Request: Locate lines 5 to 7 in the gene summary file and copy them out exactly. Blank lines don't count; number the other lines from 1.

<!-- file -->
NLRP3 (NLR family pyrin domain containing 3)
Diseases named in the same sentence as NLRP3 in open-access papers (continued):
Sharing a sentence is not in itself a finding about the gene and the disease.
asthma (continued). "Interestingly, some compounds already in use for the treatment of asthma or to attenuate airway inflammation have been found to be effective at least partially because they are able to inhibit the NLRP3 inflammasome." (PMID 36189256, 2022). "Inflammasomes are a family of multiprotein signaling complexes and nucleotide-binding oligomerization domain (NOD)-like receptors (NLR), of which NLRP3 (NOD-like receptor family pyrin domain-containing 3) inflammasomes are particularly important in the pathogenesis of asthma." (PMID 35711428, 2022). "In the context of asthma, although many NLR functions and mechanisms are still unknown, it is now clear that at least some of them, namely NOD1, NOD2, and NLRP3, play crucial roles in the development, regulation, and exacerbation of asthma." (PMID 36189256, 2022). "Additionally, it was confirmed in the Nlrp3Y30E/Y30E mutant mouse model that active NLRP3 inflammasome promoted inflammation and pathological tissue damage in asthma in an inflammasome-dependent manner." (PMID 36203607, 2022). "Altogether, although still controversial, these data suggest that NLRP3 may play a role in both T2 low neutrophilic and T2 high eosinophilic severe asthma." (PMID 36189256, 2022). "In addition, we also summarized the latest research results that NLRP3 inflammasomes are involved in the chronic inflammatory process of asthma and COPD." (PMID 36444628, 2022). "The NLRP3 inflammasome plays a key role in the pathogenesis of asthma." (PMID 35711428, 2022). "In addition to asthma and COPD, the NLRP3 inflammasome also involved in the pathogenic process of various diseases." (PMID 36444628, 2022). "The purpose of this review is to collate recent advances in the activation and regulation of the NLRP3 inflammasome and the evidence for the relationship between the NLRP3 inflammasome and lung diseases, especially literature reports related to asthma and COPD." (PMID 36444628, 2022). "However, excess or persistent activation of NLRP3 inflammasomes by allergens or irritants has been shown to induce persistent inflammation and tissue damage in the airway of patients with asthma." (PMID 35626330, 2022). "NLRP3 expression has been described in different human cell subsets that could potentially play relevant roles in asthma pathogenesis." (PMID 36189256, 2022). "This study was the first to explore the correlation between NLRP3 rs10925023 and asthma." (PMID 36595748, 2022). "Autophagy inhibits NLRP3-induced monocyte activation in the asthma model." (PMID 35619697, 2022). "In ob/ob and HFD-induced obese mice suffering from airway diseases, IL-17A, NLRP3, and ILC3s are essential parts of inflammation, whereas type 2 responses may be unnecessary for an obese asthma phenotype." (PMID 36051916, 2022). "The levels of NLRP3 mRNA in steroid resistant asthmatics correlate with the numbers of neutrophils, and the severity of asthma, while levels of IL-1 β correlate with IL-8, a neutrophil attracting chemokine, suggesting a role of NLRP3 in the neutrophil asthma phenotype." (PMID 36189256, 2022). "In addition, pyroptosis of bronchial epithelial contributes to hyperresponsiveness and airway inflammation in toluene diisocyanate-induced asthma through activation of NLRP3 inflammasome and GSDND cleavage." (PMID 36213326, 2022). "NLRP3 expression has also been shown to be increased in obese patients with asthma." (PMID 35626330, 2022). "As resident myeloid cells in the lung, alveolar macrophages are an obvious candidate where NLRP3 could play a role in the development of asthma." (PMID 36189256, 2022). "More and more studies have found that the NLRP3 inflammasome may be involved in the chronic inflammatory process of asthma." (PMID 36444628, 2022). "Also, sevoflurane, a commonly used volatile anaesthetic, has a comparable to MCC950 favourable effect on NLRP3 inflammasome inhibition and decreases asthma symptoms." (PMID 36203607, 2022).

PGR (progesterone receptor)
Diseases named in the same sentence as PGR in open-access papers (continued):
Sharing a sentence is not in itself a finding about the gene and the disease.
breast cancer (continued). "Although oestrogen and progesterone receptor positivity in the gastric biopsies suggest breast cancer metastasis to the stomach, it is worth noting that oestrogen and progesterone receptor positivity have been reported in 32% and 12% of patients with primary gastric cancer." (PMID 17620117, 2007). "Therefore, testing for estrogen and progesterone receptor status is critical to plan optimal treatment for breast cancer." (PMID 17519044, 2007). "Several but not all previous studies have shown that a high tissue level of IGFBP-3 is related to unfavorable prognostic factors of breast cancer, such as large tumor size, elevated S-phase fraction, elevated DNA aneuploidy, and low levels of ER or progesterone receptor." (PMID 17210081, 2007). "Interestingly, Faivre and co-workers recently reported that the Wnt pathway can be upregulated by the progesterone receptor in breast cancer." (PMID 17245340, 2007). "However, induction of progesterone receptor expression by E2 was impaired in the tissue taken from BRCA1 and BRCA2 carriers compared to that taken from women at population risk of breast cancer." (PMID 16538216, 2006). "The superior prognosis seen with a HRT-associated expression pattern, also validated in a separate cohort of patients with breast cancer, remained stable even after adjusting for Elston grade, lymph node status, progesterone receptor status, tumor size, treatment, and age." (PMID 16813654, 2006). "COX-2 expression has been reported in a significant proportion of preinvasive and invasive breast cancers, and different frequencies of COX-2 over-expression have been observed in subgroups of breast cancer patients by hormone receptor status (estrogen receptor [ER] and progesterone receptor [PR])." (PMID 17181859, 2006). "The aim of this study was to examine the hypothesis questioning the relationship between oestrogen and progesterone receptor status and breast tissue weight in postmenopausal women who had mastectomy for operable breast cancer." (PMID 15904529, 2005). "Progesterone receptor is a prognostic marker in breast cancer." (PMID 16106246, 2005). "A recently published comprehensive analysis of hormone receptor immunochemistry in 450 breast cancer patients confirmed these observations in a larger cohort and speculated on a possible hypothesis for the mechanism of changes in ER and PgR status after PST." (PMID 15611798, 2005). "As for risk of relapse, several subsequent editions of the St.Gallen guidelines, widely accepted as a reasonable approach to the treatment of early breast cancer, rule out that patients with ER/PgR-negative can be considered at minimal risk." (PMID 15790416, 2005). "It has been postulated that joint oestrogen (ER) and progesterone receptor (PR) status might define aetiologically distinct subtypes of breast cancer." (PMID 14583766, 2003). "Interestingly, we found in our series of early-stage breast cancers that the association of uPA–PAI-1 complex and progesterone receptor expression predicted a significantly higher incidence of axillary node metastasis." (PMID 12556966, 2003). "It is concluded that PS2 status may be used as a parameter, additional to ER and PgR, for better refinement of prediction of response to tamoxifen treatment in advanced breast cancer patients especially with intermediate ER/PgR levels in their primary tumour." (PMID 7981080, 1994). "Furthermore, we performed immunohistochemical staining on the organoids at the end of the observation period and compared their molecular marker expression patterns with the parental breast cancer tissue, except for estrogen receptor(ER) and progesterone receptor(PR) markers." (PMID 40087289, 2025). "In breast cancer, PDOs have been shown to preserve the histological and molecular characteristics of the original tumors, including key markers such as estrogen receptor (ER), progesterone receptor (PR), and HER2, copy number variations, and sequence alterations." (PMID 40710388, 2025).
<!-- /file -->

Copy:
PGR (progesterone receptor)
Diseases named in the same sentence as PGR in open-access papers (continued):
Sharing a sentence is not in itself a finding about the gene and the disease.